The company's own research found that between 40 and 98 percent of messages sent to users of Hotmail, now being rebranded as Windows Live Hotmail, are unsolicited or fraudulent in nature.
The findings will disappoint Microsoft chairman Bill Gates, who predicted at the 2004 Davos World Economic Forum that spam would be "eliminated" within two years.
Instead, quarter-on-quarter spam levels hit a two-year high of 76.3 percent in the first three months of 2007, according to MessageLabs.
The size of the Hotmail spam problem came to light when Microsoft unveiled the results of a study into the use of its Sender ID spam-filtering technology at this week's Authentication and Online Trust Summit in Boston.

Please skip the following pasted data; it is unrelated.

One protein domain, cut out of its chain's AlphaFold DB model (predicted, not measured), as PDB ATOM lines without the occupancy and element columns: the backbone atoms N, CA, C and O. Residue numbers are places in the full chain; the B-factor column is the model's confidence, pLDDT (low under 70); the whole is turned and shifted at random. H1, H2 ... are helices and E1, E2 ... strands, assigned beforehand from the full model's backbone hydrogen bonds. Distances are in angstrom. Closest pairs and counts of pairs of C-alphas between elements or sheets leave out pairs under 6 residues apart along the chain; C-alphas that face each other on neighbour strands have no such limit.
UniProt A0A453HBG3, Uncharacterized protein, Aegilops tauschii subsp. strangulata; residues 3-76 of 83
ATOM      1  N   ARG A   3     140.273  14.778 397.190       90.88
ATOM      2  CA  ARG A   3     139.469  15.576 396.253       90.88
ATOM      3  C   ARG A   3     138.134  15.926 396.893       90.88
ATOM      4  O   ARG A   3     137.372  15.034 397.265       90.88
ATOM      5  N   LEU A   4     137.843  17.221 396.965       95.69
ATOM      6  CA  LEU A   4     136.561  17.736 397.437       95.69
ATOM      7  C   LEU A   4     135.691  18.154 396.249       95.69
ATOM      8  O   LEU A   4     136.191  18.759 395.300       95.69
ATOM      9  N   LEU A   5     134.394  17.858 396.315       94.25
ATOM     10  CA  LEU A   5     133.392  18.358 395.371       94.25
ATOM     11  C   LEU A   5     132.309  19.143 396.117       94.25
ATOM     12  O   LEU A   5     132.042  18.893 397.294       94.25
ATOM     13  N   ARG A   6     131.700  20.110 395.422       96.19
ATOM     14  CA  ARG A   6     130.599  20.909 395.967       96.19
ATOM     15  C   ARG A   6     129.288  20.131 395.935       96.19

Ryan Hamlin, technology care and safety general manager at Microsoft, said at the summit: "Spam and phishing attacks continue to undermine user productivity, trust and online confidence, but Sender ID is providing tangible benefits."
Sender ID now blocks more than 20 million unsolicited emails every day, adding up to a total of 3.8 billion.
Microsoft claims that Sender ID has enjoyed a three-fold increase in adoption over the past year, and now protects over eight million domains.
Microsoft opened up Sender ID last year with a royalty-free licence in an attempt to increase its market share.
Hotmail still riddled with spam
By Jane Hoskyn on Apr 23, 2007 11:44AM